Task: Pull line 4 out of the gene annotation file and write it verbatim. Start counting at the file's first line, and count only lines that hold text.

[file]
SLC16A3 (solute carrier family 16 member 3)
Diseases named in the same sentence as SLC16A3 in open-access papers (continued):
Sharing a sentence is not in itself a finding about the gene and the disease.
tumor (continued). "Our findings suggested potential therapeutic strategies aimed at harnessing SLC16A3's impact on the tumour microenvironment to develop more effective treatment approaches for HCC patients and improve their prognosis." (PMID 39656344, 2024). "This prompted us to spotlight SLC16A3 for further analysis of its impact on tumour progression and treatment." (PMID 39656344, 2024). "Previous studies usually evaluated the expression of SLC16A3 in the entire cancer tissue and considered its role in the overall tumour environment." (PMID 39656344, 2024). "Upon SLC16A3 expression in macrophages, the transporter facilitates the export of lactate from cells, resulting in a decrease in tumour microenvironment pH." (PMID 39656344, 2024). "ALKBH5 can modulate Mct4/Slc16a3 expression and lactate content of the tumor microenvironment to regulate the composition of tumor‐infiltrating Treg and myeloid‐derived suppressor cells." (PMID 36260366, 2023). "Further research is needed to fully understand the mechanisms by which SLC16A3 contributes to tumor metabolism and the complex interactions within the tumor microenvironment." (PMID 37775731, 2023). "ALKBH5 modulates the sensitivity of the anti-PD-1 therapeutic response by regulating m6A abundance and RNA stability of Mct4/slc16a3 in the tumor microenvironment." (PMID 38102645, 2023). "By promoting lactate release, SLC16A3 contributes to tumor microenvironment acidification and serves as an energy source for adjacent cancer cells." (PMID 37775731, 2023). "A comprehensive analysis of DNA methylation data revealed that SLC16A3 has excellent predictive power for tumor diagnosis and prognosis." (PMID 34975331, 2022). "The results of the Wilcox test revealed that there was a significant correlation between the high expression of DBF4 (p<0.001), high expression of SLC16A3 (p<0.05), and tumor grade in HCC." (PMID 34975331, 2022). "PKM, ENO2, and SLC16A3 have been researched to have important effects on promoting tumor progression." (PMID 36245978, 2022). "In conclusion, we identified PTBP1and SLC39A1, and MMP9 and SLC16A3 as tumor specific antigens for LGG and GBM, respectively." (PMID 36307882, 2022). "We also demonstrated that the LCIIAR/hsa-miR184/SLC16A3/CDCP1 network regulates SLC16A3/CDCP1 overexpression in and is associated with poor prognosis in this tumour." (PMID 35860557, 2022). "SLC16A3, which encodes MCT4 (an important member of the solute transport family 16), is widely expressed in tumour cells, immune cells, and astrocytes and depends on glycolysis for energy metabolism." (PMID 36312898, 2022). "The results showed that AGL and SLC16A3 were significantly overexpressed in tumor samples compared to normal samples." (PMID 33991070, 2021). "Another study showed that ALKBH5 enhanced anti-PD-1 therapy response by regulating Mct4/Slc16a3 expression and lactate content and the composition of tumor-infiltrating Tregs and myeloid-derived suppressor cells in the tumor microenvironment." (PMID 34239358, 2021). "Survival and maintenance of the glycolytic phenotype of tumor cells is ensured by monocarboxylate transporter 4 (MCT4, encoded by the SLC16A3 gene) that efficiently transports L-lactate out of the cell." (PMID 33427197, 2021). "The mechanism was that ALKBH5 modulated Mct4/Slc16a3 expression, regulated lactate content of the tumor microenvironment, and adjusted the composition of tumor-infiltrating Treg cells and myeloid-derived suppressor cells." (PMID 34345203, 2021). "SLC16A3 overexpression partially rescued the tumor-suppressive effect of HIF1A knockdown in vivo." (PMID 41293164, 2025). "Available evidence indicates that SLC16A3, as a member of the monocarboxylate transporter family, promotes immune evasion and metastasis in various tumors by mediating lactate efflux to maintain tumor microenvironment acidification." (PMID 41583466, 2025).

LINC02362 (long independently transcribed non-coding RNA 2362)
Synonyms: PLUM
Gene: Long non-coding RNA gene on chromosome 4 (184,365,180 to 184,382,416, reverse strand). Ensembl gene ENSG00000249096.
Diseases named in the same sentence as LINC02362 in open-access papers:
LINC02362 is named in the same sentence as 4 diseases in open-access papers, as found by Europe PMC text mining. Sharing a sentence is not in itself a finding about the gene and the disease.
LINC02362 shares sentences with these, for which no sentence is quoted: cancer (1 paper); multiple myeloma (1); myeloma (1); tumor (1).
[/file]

tumor (continued). "Our findings suggested potential therapeutic strategies aimed at harnessing SLC16A3's impact on the tumour microenvironment to develop more effective treatment approaches for HCC patients and improve their prognosis." (PMID 39656344, 2024). "This prompted us to spotlight SLC16A3 for further analysis of its impact on tumour progression and treatment." (PMID 39656344, 2024). "Previous studies usually evaluated the expression of SLC16A3 in the entire cancer tissue and considered its role in the overall tumour environment." (PMID 39656344, 2024). "Upon SLC16A3 expression in macrophages, the transporter facilitates the export of lactate from cells, resulting in a decrease in tumour microenvironment pH." (PMID 39656344, 2024). "ALKBH5 can modulate Mct4/Slc16a3 expression and lactate content of the tumor microenvironment to regulate the composition of tumor‐infiltrating Treg and myeloid‐derived suppressor cells." (PMID 36260366, 2023). "Further research is needed to fully understand the mechanisms by which SLC16A3 contributes to tumor metabolism and the complex interactions within the tumor microenvironment." (PMID 37775731, 2023). "ALKBH5 modulates the sensitivity of the anti-PD-1 therapeutic response by regulating m6A abundance and RNA stability of Mct4/slc16a3 in the tumor microenvironment." (PMID 38102645, 2023). "By promoting lactate release, SLC16A3 contributes to tumor microenvironment acidification and serves as an energy source for adjacent cancer cells." (PMID 37775731, 2023). "A comprehensive analysis of DNA methylation data revealed that SLC16A3 has excellent predictive power for tumor diagnosis and prognosis." (PMID 34975331, 2022). "The results of the Wilcox test revealed that there was a significant correlation between the high expression of DBF4 (p<0.001), high expression of SLC16A3 (p<0.05), and tumor grade in HCC." (PMID 34975331, 2022). "PKM, ENO2, and SLC16A3 have been researched to have important effects on promoting tumor progression." (PMID 36245978, 2022). "In conclusion, we identified PTBP1and SLC39A1, and MMP9 and SLC16A3 as tumor specific antigens for LGG and GBM, respectively." (PMID 36307882, 2022). "We also demonstrated that the LCIIAR/hsa-miR184/SLC16A3/CDCP1 network regulates SLC16A3/CDCP1 overexpression in and is associated with poor prognosis in this tumour." (PMID 35860557, 2022). "SLC16A3, which encodes MCT4 (an important member of the solute transport family 16), is widely expressed in tumour cells, immune cells, and astrocytes and depends on glycolysis for energy metabolism." (PMID 36312898, 2022). "The results showed that AGL and SLC16A3 were significantly overexpressed in tumor samples compared to normal samples." (PMID 33991070, 2021). "Another study showed that ALKBH5 enhanced anti-PD-1 therapy response by regulating Mct4/Slc16a3 expression and lactate content and the composition of tumor-infiltrating Tregs and myeloid-derived suppressor cells in the tumor microenvironment." (PMID 34239358, 2021). "Survival and maintenance of the glycolytic phenotype of tumor cells is ensured by monocarboxylate transporter 4 (MCT4, encoded by the SLC16A3 gene) that efficiently transports L-lactate out of the cell." (PMID 33427197, 2021). "The mechanism was that ALKBH5 modulated Mct4/Slc16a3 expression, regulated lactate content of the tumor microenvironment, and adjusted the composition of tumor-infiltrating Treg cells and myeloid-derived suppressor cells." (PMID 34345203, 2021). "SLC16A3 overexpression partially rescued the tumor-suppressive effect of HIF1A knockdown in vivo." (PMID 41293164, 2025). "Available evidence indicates that SLC16A3, as a member of the monocarboxylate transporter family, promotes immune evasion and metastasis in various tumors by mediating lactate efflux to maintain tumor microenvironment acidification." (PMID 41583466, 2025).